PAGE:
BOISE, Idaho (Legal Newsline) -- The Federal Trade Commission and Idaho Attorney General Lawrence Wasden are suing to block a health system's acquisition of Idaho's largest independent, multi-specialty physician practice group.
According to the joint complaint filed Tuesday in a federal district court, the combination of St. Luke's Health System Ltd. and Saltzer Medical Group P.A. will give it "market power" to demand higher rates for health care services provided by primary care physicians, or PCPs, in Nampa, Idaho, and surrounding areas.
This will ultimately lead to higher costs for health care consumers, the FTC and Wasden argue.
"St. Luke's acquisition of Saltzer Medical Group has created a dominant single provider of adult primary care physician services in Nampa, with a nearly 60 percent share of the market," said Richard Feinstein, director of the FTC's Bureau of Competition.
"The result of the acquisition will be higher prices for the services that those physicians provide, with costs ultimately passed on to Nampa employers and their employees."
St. Luke's is a not-for-profit health system with headquarters in Boise. It owns and operates six hospitals.
Before being acquired by St. Luke's, Saltzer was a for-profit, physician-owned, multi-specialty group located in Nampa.
With about 44 physicians, Saltzer was the largest and oldest independent multi-specialty doctors' group in Idaho. Its specialties include family practice, internal medicine and pediatrics.
Effective Dec. 31, St. Luke's acquired all of Saltzer's personal property and equipment.
The deal transferred to St. Luke's the power to negotiate health plan contracts on Saltzer's behalf and to establish rates and charges for services provided by Saltzer physicians.
Saltzer, on behalf of its physicians, also has entered into a five-year professional services agreement with St. Luke's.
According to the joint complaint, St. Luke's acquisition of Saltzer was "anti-competitive" and violated Section 7 of the Clayton Act and Section 48-106 of the Idaho Competition Act.
The FTC and Wasden contend it created a "single dominant provider" of adult primary care physician services in Nampa, with the combined entity commanding nearly a 60 percent share of that market.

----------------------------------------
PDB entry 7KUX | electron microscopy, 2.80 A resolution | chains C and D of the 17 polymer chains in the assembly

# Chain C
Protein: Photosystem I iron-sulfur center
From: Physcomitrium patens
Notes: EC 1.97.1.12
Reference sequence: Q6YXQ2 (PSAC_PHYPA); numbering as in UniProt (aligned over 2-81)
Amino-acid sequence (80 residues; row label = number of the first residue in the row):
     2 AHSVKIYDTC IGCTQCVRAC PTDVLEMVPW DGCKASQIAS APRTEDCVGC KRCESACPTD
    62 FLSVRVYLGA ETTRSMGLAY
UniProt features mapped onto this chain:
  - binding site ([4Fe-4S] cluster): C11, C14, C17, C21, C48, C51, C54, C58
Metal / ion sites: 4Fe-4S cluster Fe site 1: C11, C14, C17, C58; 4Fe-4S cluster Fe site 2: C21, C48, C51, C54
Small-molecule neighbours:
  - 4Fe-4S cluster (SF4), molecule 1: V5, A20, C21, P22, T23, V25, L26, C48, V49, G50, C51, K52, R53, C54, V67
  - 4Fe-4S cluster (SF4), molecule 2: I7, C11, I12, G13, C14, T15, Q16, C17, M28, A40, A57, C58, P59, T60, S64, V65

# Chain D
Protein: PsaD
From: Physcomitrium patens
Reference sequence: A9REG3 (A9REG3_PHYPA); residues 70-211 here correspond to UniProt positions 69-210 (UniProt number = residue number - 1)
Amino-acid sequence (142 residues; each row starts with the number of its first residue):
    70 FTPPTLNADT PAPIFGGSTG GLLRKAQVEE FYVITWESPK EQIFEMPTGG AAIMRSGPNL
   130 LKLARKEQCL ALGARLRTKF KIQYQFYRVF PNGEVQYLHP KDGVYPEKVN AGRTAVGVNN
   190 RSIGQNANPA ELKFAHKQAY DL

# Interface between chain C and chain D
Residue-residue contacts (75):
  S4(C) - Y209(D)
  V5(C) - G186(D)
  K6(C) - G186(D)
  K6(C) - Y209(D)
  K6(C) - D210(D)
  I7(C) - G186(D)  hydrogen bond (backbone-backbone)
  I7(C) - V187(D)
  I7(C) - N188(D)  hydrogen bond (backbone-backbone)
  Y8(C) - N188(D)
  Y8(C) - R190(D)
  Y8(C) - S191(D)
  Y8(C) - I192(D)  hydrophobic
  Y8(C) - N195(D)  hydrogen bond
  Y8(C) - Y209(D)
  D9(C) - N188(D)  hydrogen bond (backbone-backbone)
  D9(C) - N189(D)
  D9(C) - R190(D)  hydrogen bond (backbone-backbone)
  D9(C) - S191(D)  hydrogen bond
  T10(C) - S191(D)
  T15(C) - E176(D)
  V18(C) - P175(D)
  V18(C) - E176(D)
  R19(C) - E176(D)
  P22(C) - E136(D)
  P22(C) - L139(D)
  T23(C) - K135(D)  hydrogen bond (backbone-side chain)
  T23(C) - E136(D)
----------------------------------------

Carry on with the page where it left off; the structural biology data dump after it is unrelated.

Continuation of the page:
In addition, an alternative network of health care providers that does not include St. Luke's/Saltzer's primary care physicians becomes "far less attractive" for employers with employees living in Nampa, they argue.
The FTC and attorney general allege that the newly combined primary care practices will give St. Luke's greater bargaining leverage with health care plans, with higher prices for services eventually passed on to local employers and their employees.
So far, health plans serving Nampa have been able to resist some of St. Luke's demands for higher rates for health care services. The complaint states that they still have a credible outside option -- a network that includes physicians from Saltzer and St. Alphonsus, a health system that competes with St. Luke's.
However, the ability of health plans to put together an alternative network of adult PCP providers involving Saltzer and St. Alphonsus would be eliminated by St. Luke's acquisition of Saltzer, the FTC and Wasden argue in their complaint.
The complaint was filed under seal in the U.S. District Court for the District of Idaho.
According to the FTC, two of St. Luke's competitors, St. Alphonsus and Treasure Valley Hospital Limited Partnership, have already filed a private action in federal district court in Boise, also seeking to block the acquisition.
The court has scheduled the private plaintiffs' action for trial beginning July 29, after denying their request for a preliminary injunction.
The FTC and Wasden's joint complaint was filed in the same court, and the staff has been authorized to ask the district court to consolidate the two actions for discovery and trial.
From Legal Newsline: Reach Jessica Karmasek by email at email@example.com.